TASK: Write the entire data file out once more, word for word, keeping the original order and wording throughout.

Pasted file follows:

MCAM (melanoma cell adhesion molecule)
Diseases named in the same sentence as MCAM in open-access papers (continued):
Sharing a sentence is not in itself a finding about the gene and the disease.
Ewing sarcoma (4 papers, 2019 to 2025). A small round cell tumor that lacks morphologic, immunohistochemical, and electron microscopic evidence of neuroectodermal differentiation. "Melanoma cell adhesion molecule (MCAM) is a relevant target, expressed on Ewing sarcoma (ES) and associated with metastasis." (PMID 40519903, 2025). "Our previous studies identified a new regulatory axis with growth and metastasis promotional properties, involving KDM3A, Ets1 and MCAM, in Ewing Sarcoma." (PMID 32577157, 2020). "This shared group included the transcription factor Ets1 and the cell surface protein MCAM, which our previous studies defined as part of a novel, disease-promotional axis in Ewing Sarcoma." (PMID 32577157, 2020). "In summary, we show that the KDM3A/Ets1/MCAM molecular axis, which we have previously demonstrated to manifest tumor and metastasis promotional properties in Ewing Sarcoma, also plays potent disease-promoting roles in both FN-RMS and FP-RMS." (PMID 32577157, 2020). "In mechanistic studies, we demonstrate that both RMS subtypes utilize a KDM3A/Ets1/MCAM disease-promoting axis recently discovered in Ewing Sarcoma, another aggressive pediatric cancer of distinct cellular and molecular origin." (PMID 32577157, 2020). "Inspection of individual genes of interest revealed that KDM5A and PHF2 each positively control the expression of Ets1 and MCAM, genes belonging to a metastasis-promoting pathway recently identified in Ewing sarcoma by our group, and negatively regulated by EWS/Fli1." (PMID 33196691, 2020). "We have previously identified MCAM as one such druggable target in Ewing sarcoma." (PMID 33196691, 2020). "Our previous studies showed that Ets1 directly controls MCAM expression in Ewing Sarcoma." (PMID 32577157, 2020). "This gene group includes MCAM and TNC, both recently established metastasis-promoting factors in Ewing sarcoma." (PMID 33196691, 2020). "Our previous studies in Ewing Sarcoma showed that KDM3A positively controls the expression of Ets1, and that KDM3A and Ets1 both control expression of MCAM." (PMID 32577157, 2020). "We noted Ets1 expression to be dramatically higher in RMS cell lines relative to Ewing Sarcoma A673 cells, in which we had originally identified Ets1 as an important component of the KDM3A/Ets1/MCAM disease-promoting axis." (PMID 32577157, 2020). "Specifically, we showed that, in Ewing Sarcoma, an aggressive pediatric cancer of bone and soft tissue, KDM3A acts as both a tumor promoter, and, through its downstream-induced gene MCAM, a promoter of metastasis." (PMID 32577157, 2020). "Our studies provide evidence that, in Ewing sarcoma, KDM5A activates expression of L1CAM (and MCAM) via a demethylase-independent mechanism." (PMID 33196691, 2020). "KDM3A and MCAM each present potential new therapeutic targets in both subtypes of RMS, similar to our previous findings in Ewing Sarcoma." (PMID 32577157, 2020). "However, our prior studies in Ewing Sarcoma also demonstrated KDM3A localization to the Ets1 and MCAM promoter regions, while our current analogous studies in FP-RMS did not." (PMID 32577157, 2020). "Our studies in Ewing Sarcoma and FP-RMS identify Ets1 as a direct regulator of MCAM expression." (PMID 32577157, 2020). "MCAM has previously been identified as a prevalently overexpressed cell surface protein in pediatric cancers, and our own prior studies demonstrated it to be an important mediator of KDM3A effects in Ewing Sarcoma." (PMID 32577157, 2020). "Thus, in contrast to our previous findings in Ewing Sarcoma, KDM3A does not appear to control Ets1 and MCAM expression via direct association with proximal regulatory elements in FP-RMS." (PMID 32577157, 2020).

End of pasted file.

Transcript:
MCAM (melanoma cell adhesion molecule)
Diseases named in the same sentence as MCAM in open-access papers (continued):
Sharing a sentence is not in itself a finding about the gene and the disease.
Ewing sarcoma (4 papers, 2019 to 2025). A small round cell tumor that lacks morphologic, immunohistochemical, and electron microscopic evidence of neuroectodermal differentiation. "Melanoma cell adhesion molecule (MCAM) is a relevant target, expressed on Ewing sarcoma (ES) and associated with metastasis." (PMID 40519903, 2025). "Our previous studies identified a new regulatory axis with growth and metastasis promotional properties, involving KDM3A, Ets1 and MCAM, in Ewing Sarcoma." (PMID 32577157, 2020). "This shared group included the transcription factor Ets1 and the cell surface protein MCAM, which our previous studies defined as part of a novel, disease-promotional axis in Ewing Sarcoma." (PMID 32577157, 2020). "In summary, we show that the KDM3A/Ets1/MCAM molecular axis, which we have previously demonstrated to manifest tumor and metastasis promotional properties in Ewing Sarcoma, also plays potent disease-promoting roles in both FN-RMS and FP-RMS." (PMID 32577157, 2020). "In mechanistic studies, we demonstrate that both RMS subtypes utilize a KDM3A/Ets1/MCAM disease-promoting axis recently discovered in Ewing Sarcoma, another aggressive pediatric cancer of distinct cellular and molecular origin." (PMID 32577157, 2020). "Inspection of individual genes of interest revealed that KDM5A and PHF2 each positively control the expression of Ets1 and MCAM, genes belonging to a metastasis-promoting pathway recently identified in Ewing sarcoma by our group, and negatively regulated by EWS/Fli1." (PMID 33196691, 2020). "We have previously identified MCAM as one such druggable target in Ewing sarcoma." (PMID 33196691, 2020). "Our previous studies showed that Ets1 directly controls MCAM expression in Ewing Sarcoma." (PMID 32577157, 2020). "This gene group includes MCAM and TNC, both recently established metastasis-promoting factors in Ewing sarcoma." (PMID 33196691, 2020). "Our previous studies in Ewing Sarcoma showed that KDM3A positively controls the expression of Ets1, and that KDM3A and Ets1 both control expression of MCAM." (PMID 32577157, 2020). "We noted Ets1 expression to be dramatically higher in RMS cell lines relative to Ewing Sarcoma A673 cells, in which we had originally identified Ets1 as an important component of the KDM3A/Ets1/MCAM disease-promoting axis." (PMID 32577157, 2020). "Specifically, we showed that, in Ewing Sarcoma, an aggressive pediatric cancer of bone and soft tissue, KDM3A acts as both a tumor promoter, and, through its downstream-induced gene MCAM, a promoter of metastasis." (PMID 32577157, 2020). "Our studies provide evidence that, in Ewing sarcoma, KDM5A activates expression of L1CAM (and MCAM) via a demethylase-independent mechanism." (PMID 33196691, 2020). "KDM3A and MCAM each present potential new therapeutic targets in both subtypes of RMS, similar to our previous findings in Ewing Sarcoma." (PMID 32577157, 2020). "However, our prior studies in Ewing Sarcoma also demonstrated KDM3A localization to the Ets1 and MCAM promoter regions, while our current analogous studies in FP-RMS did not." (PMID 32577157, 2020). "Our studies in Ewing Sarcoma and FP-RMS identify Ets1 as a direct regulator of MCAM expression." (PMID 32577157, 2020). "MCAM has previously been identified as a prevalently overexpressed cell surface protein in pediatric cancers, and our own prior studies demonstrated it to be an important mediator of KDM3A effects in Ewing Sarcoma." (PMID 32577157, 2020). "Thus, in contrast to our previous findings in Ewing Sarcoma, KDM3A does not appear to control Ets1 and MCAM expression via direct association with proximal regulatory elements in FP-RMS." (PMID 32577157, 2020).